The choir of the friars is behind the high altar, and is accessed via the pair of doors flanking it. The stalls are in walnut, and date from 1673. The altarpiece is a polychrome painted wooden statue of St Francis of Paola.
The entrance to the sacristy and the adjoining Chapter Room of the convent is to the left of the sanctuary, and you pass through the sacristy to reach the convent. The suite was designed by Filippo Breccioli, as part of the 17th century building campaign under Morandi. The Chapter Room is tucked away behind the Chapel of St Michael (see below). In the far end of the sacristy is a doorway leading into the bottom storey of the mediaeval tower.
The ceiling of the sacristy was painted by Sassoferrato, the theme of the main panel being Our Lady Appearing to St Francis of Paola. Of the seven side lunettes depicting miracles performed by the the saint, four are by Agostino Masucci and three by Filippo Luzi. The scenes show:
St Francis Resurrects the Nephew of Nicola D'Alessio; St Francis Resurrects a Fish Offered at Table by the King of Naples; St Francis Multiplies the Timbers Needed to Build the Convent; St Francis Crosses the Strait of Messina on his Cloak; St Francis Shows Burning Charcoal to a Servant of the Pope; St Francis Squeezes Blood from Money Before the King of Naples and St Francis Cures a Baby Born Without a Face.
In opposite walls are two oval niches with statues of Christ and Our Lady. These two statues came from the nearby demolished church of San Salvatore ad Tres Images.
The floor is in polychrome marble tiling, with a tomb-slab of Maria Felicita Baraini Mazzocchi 1713.
The convent entrance is opposite the doorway from the church. Here there are two paintings, The Immaculate Conception by Stefano Pozzi, and St Francis Venerates Our Lady Being Crowned by the Trinity by Vincenzo Milione 1787, as well as a painted wooden statue of the saint of around 1700. The painting of Our Lady used to be the altarpiece of the second chapel on the left in the church.
Chapter room Edit
The chapter room has an altar, the altarpiece being a Crucifixion with St Francis of Paola by Francesco Cozza. The wall and vault frescoes are by Pozzi, with the latter showing Angels with the Instruments of the Passion. The vault frescoes show The Garden of Gethsemane, The Road to Calvary and The Deposition from the Cross.
The floor has a tomb-slab of Giovanni Battista Rolfino, 1737.
Chapel of St Michael Edit
The third chapel on the left hand side has a polychrome marble altar aedicule with an altarpiece depicting St Michael the Archangel by Stefano Perugini. The other paintings are by Giacomo Triga; the vault shows St Michael and Angels with the Cross, and the side walls show the archangel giving St Francis of Paola the habit of the Minims and the motto (Caritas) of the Order.
Chapel of St Nicholas Saggio Edit
The second chapel on the left is dedicated to St Nicola Saggio da Longobardi, but used to be dedicated to the Immaculate Conception. When the saint was beatified his relics were enshrined in a porphyry urn under the altar, but when he was canonized they were taken to the sanctuary at Paola in 2010.
The altarpiece depicts the saint, and is by Francesco Manno 1786. It replaced a work by Pozzi, which is now in the sacristy. St Nicholas was from a poor family of Longobardi in Calabria, and was a lay-brother at the convent here who became very popular among the poor people of the locality because of his charity.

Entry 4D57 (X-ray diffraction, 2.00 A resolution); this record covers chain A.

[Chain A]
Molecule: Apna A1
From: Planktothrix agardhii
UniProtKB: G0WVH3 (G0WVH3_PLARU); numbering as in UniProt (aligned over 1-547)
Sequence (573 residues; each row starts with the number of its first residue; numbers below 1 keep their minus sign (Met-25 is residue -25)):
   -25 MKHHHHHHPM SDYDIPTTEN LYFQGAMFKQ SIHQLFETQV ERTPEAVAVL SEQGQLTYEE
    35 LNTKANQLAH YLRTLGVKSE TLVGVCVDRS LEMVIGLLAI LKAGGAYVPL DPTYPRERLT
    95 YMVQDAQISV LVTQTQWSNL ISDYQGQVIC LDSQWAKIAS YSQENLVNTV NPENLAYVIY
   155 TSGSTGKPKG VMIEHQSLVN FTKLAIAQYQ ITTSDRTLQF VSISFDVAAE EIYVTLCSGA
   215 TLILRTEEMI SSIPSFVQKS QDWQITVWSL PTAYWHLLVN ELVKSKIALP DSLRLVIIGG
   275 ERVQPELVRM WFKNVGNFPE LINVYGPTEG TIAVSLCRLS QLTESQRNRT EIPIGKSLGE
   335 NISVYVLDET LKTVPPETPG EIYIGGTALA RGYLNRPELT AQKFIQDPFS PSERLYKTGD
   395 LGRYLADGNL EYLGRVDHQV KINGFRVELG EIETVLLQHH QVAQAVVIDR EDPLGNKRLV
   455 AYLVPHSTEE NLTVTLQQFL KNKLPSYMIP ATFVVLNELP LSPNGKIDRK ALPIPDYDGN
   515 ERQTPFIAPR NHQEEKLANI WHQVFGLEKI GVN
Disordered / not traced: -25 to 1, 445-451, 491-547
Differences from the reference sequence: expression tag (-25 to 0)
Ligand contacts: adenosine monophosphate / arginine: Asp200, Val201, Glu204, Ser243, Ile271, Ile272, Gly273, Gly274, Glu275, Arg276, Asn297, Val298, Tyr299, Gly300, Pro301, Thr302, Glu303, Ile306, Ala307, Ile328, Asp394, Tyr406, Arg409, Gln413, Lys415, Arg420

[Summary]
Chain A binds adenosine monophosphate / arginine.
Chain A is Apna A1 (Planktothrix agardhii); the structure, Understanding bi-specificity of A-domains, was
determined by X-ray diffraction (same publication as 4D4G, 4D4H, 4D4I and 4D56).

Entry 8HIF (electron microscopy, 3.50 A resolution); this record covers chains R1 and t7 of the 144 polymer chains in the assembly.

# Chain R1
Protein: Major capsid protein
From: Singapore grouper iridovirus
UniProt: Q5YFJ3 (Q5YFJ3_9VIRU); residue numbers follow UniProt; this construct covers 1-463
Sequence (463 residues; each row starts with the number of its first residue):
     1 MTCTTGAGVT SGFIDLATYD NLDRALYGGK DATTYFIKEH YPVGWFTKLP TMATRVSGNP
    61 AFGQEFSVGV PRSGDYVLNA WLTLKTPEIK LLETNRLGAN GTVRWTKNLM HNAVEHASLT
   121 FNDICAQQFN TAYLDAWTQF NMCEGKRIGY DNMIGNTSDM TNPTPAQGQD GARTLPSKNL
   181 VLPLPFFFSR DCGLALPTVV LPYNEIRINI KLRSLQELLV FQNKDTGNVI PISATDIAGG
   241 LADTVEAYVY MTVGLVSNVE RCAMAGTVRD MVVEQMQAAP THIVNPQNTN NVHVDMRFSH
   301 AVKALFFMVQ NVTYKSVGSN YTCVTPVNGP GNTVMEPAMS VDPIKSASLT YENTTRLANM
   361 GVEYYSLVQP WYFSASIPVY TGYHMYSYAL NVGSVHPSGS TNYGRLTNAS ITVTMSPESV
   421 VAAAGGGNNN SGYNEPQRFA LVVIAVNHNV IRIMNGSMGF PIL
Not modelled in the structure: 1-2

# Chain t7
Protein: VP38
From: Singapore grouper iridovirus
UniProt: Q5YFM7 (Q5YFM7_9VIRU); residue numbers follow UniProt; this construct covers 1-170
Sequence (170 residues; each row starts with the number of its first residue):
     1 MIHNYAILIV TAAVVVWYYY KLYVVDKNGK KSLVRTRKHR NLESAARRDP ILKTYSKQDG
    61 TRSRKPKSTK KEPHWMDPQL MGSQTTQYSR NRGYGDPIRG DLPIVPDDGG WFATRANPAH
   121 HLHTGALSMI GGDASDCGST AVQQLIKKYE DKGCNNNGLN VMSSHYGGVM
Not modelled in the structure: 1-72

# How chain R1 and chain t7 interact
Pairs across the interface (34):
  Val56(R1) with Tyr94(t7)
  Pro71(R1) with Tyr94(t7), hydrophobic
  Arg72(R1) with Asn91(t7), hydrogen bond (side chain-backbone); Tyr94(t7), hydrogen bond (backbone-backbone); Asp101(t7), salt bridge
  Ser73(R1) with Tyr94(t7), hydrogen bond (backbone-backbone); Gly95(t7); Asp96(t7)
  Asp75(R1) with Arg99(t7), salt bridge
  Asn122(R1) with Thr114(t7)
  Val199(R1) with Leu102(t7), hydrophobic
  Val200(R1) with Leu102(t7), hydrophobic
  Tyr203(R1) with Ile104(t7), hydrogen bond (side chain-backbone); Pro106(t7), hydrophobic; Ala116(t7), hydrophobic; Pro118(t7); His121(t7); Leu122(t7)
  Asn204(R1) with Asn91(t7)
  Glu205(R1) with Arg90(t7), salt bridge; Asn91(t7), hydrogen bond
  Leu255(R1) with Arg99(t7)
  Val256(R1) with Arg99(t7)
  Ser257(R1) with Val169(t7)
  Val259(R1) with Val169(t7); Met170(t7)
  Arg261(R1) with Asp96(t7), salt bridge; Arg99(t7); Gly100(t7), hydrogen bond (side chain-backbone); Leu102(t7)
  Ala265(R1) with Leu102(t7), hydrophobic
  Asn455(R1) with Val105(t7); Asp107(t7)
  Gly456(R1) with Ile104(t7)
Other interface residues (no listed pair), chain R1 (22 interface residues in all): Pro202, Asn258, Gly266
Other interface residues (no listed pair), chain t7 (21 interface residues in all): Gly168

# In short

The side walls show The Nativity and The Adoration of the Magi by Stefano Pozzi again, and he also executed The Assumption in the intricately decorated ceiling vault. The chapel contains four stucco angels, identified as the archangels SS Michael, Gabriel and Raphael with the fourth possibly being Uriel.
Chapel of Bl Gaspar de Bono Edit
The first chapel on the left is dedicated to Blessed Gaspar de Bono, who was a Spanish Minim who did much to foster the Order in his country and who died in 1604. The altarpiece is of him, and was executed by Milione in 1787.
The chapel used to be dedicated to St Joseph, and this altarpiece replaced a picture of him by Onofrio Avellino. The pictures on the side walls and vault are by Pozzi again. To the right is The Dream of Joseph, to the left The Escape into Egypt and in the vault is God the Father.
The floor has majolica tiles matching those in the chapel of St Francis de Sales.
Don't bother. The church has been "closed for restoration" in recent years, although there is no sign of any work being carried out.
De Alvariis, whose excellent online galleries of photos of Roman church interiors have links from this Wiki, e-mailed the Generalate of the Minim Friars for permission to visit. He got this reply:
Ancora la chiesa è chiusa per restauro, tuttavia si permettono riprese fotografiche solo per tesi dottorali in Architettura e storia dell'Arte. Pertano la sua domanda di riprese fotografiche all'interno è respinta.
Mass should be celebrated in the church at least twice a year, on the anniversary of its consecration and the Solemnity of its patron saint. If the interior is so derelict that this cannot happen, the church will need to be re-consecrated if and when it is restored.
The online profile of the church is poor, and there are no photos of the interior available. Beware of mislabelled photos of a church with the same dedication at Turin.
Annas Rom Guide (best description of interior around -but in Danish.)